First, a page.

Problem C and Solution

Just My Two Cents

In Canada, pennies are \(1\) cent coins that were used up until \(2012\). Antonio and Bjorn are playing a game using two pennies and a game board consisting of a row of \(6\) squares. To start the game, the pennies are placed in the two leftmost squares, as shown.

The rules of the game are as follows:

On a player’s turn, the player must move one penny one or more squares to the right.

The penny may not pass over any other penny or land on a square that is occupied by another penny.

The game ends when the pennies are in the two rightmost squares. The last player to move a penny wins the game.

Bjorn knows that if he goes second he can always win the game, regardless of where Antonio moves the pennies on his turns. Describe Bjorn’s winning strategy.

First, consider playing the game with just four squares. We will number the squares from \(1\) to \(4\), starting on the left. The two pennies would start in squares \(1\) and \(2\).

Player \(1\) has two options for their first turn. They can move the penny in square \(2\) to either square \(4\) or square \(3\).

*Option 1:*Player \(1\) moves the penny in square \(2\) to square \(4\). Then the pennies would be in squares \(1\) and \(4\).If Player \(2\) moves the penny in square \(1\) to square \(3\), then they would win the game because the pennies would be in squares \(3\) and \(4\).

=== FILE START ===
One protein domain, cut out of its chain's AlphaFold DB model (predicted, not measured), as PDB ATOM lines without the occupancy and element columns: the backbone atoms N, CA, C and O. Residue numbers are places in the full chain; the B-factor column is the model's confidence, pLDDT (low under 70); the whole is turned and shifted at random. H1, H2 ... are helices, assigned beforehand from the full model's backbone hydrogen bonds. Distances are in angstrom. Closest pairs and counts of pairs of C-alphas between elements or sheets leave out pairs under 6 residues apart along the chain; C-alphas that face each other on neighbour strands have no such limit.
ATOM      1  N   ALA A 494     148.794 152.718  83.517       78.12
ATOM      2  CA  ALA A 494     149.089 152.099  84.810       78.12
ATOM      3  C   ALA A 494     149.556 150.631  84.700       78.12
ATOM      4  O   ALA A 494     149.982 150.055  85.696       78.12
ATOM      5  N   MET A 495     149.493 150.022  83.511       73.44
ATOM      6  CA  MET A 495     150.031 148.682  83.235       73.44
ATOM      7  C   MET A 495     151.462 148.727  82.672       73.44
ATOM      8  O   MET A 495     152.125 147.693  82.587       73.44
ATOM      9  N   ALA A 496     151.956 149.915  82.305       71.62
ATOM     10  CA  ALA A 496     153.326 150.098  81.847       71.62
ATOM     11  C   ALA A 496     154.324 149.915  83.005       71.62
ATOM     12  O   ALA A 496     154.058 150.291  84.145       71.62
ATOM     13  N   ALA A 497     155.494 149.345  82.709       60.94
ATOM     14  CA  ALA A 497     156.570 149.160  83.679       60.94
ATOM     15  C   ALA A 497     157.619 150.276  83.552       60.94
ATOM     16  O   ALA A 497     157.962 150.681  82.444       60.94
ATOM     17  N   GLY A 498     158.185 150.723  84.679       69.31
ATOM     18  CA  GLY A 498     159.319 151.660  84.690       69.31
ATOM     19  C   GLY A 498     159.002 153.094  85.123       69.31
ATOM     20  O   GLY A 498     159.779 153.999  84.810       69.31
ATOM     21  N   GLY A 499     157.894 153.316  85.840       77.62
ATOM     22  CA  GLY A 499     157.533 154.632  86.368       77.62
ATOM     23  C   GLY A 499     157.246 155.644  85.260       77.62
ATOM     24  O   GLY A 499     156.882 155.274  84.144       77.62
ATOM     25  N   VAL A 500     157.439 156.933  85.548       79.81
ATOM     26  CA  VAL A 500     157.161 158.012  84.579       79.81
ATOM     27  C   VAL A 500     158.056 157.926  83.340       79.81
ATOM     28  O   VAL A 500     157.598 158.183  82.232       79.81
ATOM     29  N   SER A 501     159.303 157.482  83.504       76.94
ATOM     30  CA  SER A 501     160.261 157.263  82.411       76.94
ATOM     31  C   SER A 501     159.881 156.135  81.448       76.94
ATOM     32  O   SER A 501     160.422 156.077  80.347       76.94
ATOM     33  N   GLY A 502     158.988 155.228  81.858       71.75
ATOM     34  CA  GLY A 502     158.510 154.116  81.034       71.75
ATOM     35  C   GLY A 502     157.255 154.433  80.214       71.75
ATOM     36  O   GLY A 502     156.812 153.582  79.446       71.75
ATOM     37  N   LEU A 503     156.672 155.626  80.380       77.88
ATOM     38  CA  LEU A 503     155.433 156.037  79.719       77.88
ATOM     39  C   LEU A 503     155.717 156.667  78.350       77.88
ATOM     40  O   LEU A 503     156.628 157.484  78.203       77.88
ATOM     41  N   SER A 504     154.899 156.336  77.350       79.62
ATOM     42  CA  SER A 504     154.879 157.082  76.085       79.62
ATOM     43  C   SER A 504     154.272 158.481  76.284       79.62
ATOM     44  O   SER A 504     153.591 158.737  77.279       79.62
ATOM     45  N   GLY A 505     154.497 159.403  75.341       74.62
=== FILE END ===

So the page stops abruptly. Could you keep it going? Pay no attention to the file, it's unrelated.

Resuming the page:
*Option 2:*Player \(1\) moves the penny in square \(2\) to square \(3\). Then the pennies would be in squares \(1\) and \(3\).Then Player \(2\) has two options for their turn. They can either move the penny in square \(3\) or move the penny in square \(1\). However, if Player \(2\) wants to win the game, they should not move the penny in square \(3\) to square \(4\). If they do, then the pennies would be in squares \(1\) and \(4\), and then Player \(1\) could move the penny in square \(1\) to square \(3\) and win the game. So, Player \(2\) should move the penny in square \(1\) to square \(2\). Then the pennies would be in squares \(2\) and \(3\).

Player \(1\) would be forced to move the penny in square \(3\) to square \(4\). Then the pennies would be in squares \(2\) and \(4\).

Player \(2\) would then move the penny in square \(2\) to square \(3\), and win the game because the pennies would be in squares \(3\) and \(4\).

In the game with just two pennies and four squares, Player \(2\) is always able to win, regardless of what Player \(1\) does on their turn. If you look closely, you will see that the winning strategy for Player \(2\) is to copy whatever Player \(1\) did with the other penny. The two pennies start together. Player \(1\) must move the rightmost penny, creating a gap between the two pennies. On the following turn, Player \(2\) can move the other penny in such a way that there is no longer a gap between the two pennies. Doing this ensures that Player \(1\) must always move the rightmost penny, creating a gap between the pennies which allows Player \(2\) to always be able to move the leftmost penny and close the gap. Doing this also ensures that Player \(2\) wins the game.

In fact, the number of squares really does not matter. Bjorn can use this same strategy to win our game with six squares. Whatever Antonio does with the penny on the right, Bjorn "mimics" with the penny on the left. This strategy will guarantee that Bjorn will win the game.